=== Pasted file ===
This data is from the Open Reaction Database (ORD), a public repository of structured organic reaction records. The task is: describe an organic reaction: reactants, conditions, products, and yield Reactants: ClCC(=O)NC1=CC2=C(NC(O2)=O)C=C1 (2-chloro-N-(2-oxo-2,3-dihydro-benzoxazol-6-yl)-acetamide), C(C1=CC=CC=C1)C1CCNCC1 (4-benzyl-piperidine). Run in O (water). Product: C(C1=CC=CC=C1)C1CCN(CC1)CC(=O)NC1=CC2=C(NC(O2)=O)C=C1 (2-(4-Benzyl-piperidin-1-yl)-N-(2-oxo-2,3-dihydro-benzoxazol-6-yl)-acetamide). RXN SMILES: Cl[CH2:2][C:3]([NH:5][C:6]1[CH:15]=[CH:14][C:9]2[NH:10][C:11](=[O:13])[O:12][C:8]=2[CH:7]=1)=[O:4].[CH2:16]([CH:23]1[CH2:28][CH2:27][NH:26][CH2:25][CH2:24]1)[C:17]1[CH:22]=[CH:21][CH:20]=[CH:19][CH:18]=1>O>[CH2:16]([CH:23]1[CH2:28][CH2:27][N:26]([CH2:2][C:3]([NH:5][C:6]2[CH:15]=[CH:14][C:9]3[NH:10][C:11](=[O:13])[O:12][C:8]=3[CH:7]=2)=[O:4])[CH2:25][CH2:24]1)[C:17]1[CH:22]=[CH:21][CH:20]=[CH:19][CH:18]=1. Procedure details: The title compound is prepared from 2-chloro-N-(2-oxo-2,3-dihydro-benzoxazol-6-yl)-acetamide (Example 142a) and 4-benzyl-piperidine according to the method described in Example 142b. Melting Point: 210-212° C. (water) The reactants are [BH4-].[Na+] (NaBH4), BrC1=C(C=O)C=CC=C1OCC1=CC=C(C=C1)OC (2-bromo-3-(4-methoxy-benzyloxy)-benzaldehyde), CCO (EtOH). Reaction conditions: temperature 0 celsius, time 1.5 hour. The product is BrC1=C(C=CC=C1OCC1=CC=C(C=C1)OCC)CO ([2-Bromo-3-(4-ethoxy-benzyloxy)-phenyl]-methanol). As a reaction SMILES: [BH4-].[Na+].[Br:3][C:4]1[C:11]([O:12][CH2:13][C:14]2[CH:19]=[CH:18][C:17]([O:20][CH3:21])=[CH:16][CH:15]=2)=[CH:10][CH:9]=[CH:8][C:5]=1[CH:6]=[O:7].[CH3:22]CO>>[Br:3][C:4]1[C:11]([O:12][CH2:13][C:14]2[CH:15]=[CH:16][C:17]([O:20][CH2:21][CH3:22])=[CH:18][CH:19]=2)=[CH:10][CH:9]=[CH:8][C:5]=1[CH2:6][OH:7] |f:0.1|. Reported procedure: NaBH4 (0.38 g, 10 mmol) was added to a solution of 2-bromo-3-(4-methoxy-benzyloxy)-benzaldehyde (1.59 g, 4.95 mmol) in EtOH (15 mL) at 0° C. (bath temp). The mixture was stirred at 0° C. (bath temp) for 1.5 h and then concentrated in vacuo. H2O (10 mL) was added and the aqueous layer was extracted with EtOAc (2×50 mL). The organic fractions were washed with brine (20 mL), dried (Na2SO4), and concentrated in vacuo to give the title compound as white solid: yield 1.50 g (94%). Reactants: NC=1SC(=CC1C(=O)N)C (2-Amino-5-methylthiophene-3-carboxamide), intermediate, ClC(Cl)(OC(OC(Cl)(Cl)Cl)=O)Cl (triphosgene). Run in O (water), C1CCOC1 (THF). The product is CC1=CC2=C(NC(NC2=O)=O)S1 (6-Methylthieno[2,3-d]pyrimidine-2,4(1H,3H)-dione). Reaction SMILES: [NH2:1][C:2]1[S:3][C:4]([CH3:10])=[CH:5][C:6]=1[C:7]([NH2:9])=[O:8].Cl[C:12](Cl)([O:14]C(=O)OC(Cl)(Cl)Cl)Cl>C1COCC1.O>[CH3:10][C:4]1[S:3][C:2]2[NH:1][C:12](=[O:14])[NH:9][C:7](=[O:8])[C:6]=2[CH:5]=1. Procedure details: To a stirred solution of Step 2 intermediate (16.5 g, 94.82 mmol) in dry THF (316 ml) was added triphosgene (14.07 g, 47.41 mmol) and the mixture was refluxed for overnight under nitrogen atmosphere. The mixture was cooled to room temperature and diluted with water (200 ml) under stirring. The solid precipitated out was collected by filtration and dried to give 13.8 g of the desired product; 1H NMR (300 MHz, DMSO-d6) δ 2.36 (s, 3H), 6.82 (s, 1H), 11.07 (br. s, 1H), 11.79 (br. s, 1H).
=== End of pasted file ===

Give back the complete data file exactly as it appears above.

This data is from the Open Reaction Database (ORD), a public repository of structured organic reaction records. The task is: describe an organic reaction: reactants, conditions, products, and yield Reactants: ClCC(=O)NC1=CC2=C(NC(O2)=O)C=C1 (2-chloro-N-(2-oxo-2,3-dihydro-benzoxazol-6-yl)-acetamide), C(C1=CC=CC=C1)C1CCNCC1 (4-benzyl-piperidine). Run in O (water). Product: C(C1=CC=CC=C1)C1CCN(CC1)CC(=O)NC1=CC2=C(NC(O2)=O)C=C1 (2-(4-Benzyl-piperidin-1-yl)-N-(2-oxo-2,3-dihydro-benzoxazol-6-yl)-acetamide). RXN SMILES: Cl[CH2:2][C:3]([NH:5][C:6]1[CH:15]=[CH:14][C:9]2[NH:10][C:11](=[O:13])[O:12][C:8]=2[CH:7]=1)=[O:4].[CH2:16]([CH:23]1[CH2:28][CH2:27][NH:26][CH2:25][CH2:24]1)[C:17]1[CH:22]=[CH:21][CH:20]=[CH:19][CH:18]=1>O>[CH2:16]([CH:23]1[CH2:28][CH2:27][N:26]([CH2:2][C:3]([NH:5][C:6]2[CH:15]=[CH:14][C:9]3[NH:10][C:11](=[O:13])[O:12][C:8]=3[CH:7]=2)=[O:4])[CH2:25][CH2:24]1)[C:17]1[CH:22]=[CH:21][CH:20]=[CH:19][CH:18]=1. Procedure details: The title compound is prepared from 2-chloro-N-(2-oxo-2,3-dihydro-benzoxazol-6-yl)-acetamide (Example 142a) and 4-benzyl-piperidine according to the method described in Example 142b. Melting Point: 210-212° C. (water) The reactants are [BH4-].[Na+] (NaBH4), BrC1=C(C=O)C=CC=C1OCC1=CC=C(C=C1)OC (2-bromo-3-(4-methoxy-benzyloxy)-benzaldehyde), CCO (EtOH). Reaction conditions: temperature 0 celsius, time 1.5 hour. The product is BrC1=C(C=CC=C1OCC1=CC=C(C=C1)OCC)CO ([2-Bromo-3-(4-ethoxy-benzyloxy)-phenyl]-methanol). As a reaction SMILES: [BH4-].[Na+].[Br:3][C:4]1[C:11]([O:12][CH2:13][C:14]2[CH:19]=[CH:18][C:17]([O:20][CH3:21])=[CH:16][CH:15]=2)=[CH:10][CH:9]=[CH:8][C:5]=1[CH:6]=[O:7].[CH3:22]CO>>[Br:3][C:4]1[C:11]([O:12][CH2:13][C:14]2[CH:15]=[CH:16][C:17]([O:20][CH2:21][CH3:22])=[CH:18][CH:19]=2)=[CH:10][CH:9]=[CH:8][C:5]=1[CH2:6][OH:7] |f:0.1|. Reported procedure: NaBH4 (0.38 g, 10 mmol) was added to a solution of 2-bromo-3-(4-methoxy-benzyloxy)-benzaldehyde (1.59 g, 4.95 mmol) in EtOH (15 mL) at 0° C. (bath temp). The mixture was stirred at 0° C. (bath temp) for 1.5 h and then concentrated in vacuo. H2O (10 mL) was added and the aqueous layer was extracted with EtOAc (2×50 mL). The organic fractions were washed with brine (20 mL), dried (Na2SO4), and concentrated in vacuo to give the title compound as white solid: yield 1.50 g (94%). Reactants: NC=1SC(=CC1C(=O)N)C (2-Amino-5-methylthiophene-3-carboxamide), intermediate, ClC(Cl)(OC(OC(Cl)(Cl)Cl)=O)Cl (triphosgene). Run in O (water), C1CCOC1 (THF). The product is CC1=CC2=C(NC(NC2=O)=O)S1 (6-Methylthieno[2,3-d]pyrimidine-2,4(1H,3H)-dione). Reaction SMILES: [NH2:1][C:2]1[S:3][C:4]([CH3:10])=[CH:5][C:6]=1[C:7]([NH2:9])=[O:8].Cl[C:12](Cl)([O:14]C(=O)OC(Cl)(Cl)Cl)Cl>C1COCC1.O>[CH3:10][C:4]1[S:3][C:2]2[NH:1][C:12](=[O:14])[NH:9][C:7](=[O:8])[C:6]=2[CH:5]=1. Procedure details: To a stirred solution of Step 2 intermediate (16.5 g, 94.82 mmol) in dry THF (316 ml) was added triphosgene (14.07 g, 47.41 mmol) and the mixture was refluxed for overnight under nitrogen atmosphere. The mixture was cooled to room temperature and diluted with water (200 ml) under stirring. The solid precipitated out was collected by filtration and dried to give 13.8 g of the desired product; 1H NMR (300 MHz, DMSO-d6) δ 2.36 (s, 3H), 6.82 (s, 1H), 11.07 (br. s, 1H), 11.79 (br. s, 1H).